(Seriously, though, go listen to that music sample. It's crashing along in the background as I type and is the sound of every birthday party I ever attended. It's making me a little verklempt.)
Anyway. The Seattle-based Pizza Haven chain buckled under severe pressure from the national pizza purveyors eventually; there seems to be one remaining location at Seattle Center, which is still pulling down excoriating reviews on yelp.com, sadly. Sounds more like hell. But I've been sidetracked by this article about the founder, Ron Bean, from the Puget Sound Business Journal nearly seven years ago.
Back when Bean opened the first Pizza Haven in the U District in 1958, pizza was exotic, a suspect foreign dish few Americans had ever heard of, let alone tasted.
At the time, the only other pizza joints in the Puget Sound area were Shakey's Pizza and Pizza Pete. Pizza Haven was just open from 4 p.m. to midnight because Bean didn't think people would eat pizza for lunch.
But Bean, who started the restaurant to help pay his law school tuition, had faith its popularity would grow. Pizza was a favorite among his football buddies who grew up on it back home in Chicago.
Back then Pizza Haven charged $3 for a 16-inch pie with five toppings and Cokes were a dime. The chain offered a dozen kinds of pizza with a few creations - notably canned tuna and green olive - that were quietly scrapped.
Pizza Haven was among the first to make deliveries, Bean said. Restaurant employees used radio phones to relay orders to roving drivers who carried stacks of pizzas in warming ovens in the back of their jeeps and pickup trucks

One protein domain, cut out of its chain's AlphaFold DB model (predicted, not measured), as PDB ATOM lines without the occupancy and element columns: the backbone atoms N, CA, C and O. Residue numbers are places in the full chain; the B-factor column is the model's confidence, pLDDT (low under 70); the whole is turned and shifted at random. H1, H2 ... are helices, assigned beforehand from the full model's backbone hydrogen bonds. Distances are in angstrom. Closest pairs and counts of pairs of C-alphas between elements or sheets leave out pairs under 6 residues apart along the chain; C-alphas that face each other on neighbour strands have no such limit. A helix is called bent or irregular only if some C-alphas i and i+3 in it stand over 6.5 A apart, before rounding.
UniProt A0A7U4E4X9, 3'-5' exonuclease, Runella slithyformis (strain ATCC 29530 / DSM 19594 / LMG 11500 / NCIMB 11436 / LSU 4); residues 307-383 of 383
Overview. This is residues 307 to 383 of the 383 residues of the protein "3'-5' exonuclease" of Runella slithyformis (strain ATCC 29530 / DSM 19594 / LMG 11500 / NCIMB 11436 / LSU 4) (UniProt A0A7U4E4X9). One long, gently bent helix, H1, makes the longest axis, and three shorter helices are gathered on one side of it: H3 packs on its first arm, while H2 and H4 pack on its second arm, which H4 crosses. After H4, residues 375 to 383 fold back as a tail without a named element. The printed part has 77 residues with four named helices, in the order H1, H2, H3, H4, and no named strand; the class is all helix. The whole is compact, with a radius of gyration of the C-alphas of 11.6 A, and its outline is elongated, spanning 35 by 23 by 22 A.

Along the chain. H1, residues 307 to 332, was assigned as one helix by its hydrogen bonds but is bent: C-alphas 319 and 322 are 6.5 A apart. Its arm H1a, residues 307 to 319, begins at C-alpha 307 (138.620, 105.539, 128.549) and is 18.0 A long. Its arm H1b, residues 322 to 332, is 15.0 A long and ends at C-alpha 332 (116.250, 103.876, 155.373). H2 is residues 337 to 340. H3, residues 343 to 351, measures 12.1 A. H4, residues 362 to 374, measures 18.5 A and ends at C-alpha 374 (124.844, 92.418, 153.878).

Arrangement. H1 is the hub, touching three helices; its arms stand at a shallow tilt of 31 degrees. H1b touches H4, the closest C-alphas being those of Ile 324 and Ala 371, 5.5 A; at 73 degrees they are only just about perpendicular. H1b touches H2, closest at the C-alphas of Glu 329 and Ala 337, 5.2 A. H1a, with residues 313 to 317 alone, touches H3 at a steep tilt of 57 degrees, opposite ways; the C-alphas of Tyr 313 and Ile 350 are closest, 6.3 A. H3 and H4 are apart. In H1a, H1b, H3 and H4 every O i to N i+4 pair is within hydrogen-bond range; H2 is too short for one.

Dude! I remember those trucks, the tall ovens with the pizzas slipped in there in racks. Picture it, these guys just driving around with ready-made pizzas in the truck bed, in case of a sudden pizza emergency. Like pizza ambulances. It's a far cry from some kid from Dominos with a vinyl pizza sleeve and a speeding ticket, no? Meanwhile--canned tuna and green olive? Yes, how did this exotic foodstuff ever catch on?
Anyway. The point of this whole entry is that, after a trip to the zoo this morning, my cousin and her family met me, Mom, and Sis at the Phinney Ridge Zeeks Pizza. Cuz has three kids, 8, 5, and 3; I'd suggested Zeeks because it's famously kid-friendly, but even I didn't anticipate how cheerfully welcoming they'd be to the younger set. While we waited for our meal, the waitress brought each kid a goodie bag--crayons, a picture to color, a Zeeks temporary tattoo--and a little ball of raw pizza dough to mash around on the table. When the pitcher of root beer arrived, she likewise handed out three plastic cups with lids, unprompted. I don't have kids of my own yet, but honestly I kind of felt like one again, there at the table with the whole fam-damily, sculpting slightly begrimed figures out of dough and sneezing from the hot peppers. Remember this, I told myself afterwards, remember what this is like. It had been too long.